Five things on Allen's road to the 3-point record

Five things on Allen's road to the 3-point record

Ray Allen knocked down his first three-point shot just minutes into his NBA debut. Since then he has amassed a total of 2,559 treys over his 15-year career.

On Thursday night, he has the opportunity to break Reggie Millers all-time 3-point field goal record (2,560) against the Los Angles Lakers at TD Garden. It will take one to tie, two to break, and with Allen shooting a career-best 46.2 percent from long-range, the mark is well within reach.

My perspective on basketball never changed. I still always felt like I had to figure out how to play the game, Allen told CSNNE.com. It's just something that happened because I've been healthy and playing on good teams and taking care of myself.

Here are five things to know about Allens journey toward the record:

How It All Began

And it began quickly. Allen made his first NBA 3-point field goal three minutes into his rookie debut on November 1, 1996. He shot 2-for-3 from long-range as the Milwaukee Bucks defeated the Philadelphia 76ers, 111-103, on Opening Night. Allen, who was in the starting lineup with former Celtics Vin Baker and Sherman Douglas, finished with 13 points.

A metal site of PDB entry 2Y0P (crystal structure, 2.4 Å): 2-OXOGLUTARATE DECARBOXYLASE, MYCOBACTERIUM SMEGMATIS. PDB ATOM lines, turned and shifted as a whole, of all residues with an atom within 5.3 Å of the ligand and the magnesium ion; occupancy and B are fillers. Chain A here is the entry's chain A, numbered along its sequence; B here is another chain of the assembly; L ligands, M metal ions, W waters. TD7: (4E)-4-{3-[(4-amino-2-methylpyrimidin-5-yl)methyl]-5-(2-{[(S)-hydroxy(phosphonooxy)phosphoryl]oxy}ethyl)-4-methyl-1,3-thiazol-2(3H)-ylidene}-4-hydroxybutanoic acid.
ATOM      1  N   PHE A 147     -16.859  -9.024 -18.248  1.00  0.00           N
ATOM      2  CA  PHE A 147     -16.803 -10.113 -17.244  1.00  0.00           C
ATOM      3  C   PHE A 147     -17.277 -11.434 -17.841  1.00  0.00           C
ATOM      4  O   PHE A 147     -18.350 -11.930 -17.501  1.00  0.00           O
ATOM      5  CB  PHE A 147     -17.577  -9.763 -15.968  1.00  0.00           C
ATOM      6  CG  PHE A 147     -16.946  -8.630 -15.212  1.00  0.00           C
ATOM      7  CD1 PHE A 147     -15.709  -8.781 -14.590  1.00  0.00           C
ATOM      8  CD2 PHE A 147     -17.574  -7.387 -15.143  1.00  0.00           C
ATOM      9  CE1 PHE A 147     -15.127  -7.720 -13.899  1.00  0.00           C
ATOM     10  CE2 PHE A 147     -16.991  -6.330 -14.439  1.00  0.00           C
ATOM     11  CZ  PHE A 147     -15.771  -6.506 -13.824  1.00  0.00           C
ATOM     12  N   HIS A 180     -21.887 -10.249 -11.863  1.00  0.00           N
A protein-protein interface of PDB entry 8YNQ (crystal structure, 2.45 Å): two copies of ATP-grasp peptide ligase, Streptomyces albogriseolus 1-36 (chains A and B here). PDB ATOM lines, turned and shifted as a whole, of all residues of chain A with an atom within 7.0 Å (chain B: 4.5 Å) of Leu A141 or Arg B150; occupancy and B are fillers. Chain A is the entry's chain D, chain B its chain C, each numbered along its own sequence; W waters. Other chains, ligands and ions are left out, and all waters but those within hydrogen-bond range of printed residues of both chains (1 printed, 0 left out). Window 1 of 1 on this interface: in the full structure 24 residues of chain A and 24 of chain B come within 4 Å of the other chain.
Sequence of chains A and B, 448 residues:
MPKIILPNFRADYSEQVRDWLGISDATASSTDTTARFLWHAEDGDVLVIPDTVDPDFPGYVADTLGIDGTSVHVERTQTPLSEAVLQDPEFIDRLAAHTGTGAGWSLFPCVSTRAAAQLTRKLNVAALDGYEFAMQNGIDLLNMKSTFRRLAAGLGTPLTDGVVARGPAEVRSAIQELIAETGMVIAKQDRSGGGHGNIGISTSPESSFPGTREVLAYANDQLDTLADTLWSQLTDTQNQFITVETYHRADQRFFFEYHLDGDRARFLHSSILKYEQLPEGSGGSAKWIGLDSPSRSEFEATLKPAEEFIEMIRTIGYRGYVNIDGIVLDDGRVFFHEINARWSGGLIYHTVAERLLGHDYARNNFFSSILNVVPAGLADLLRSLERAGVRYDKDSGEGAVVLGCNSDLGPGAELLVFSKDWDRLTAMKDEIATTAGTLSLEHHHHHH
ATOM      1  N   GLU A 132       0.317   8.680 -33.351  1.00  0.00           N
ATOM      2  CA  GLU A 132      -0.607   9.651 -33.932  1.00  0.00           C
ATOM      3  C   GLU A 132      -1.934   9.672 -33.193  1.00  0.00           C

When Reggie Set the Record

A 22-year-old Allen was in his second year in the NBA, playing for the Bucks. He had made just 244 3-pointers when Miller set the current record on April 13, 1998. Allen, ironically, shot 0-for-6 from three-point range the following night. That season he ranked 9th overall in 3-pointers. Miller ranked second and Wesley Person led the league.

Welcome to Boston

Allen scored his first 3-pointer as a Celtic on Opening Night, November 2, 2007, at TD Garden against the Washington Wizards. He hit the shot with 56 seconds left in the first quarter. Credit the assist to . . . Brian Scalabrine. Allen has scored 639 treys since being traded to the Celtics. (He made 1,051 as a member of the Bucks and 869 with the Seattle SuperSonics.)

Give Him a Ten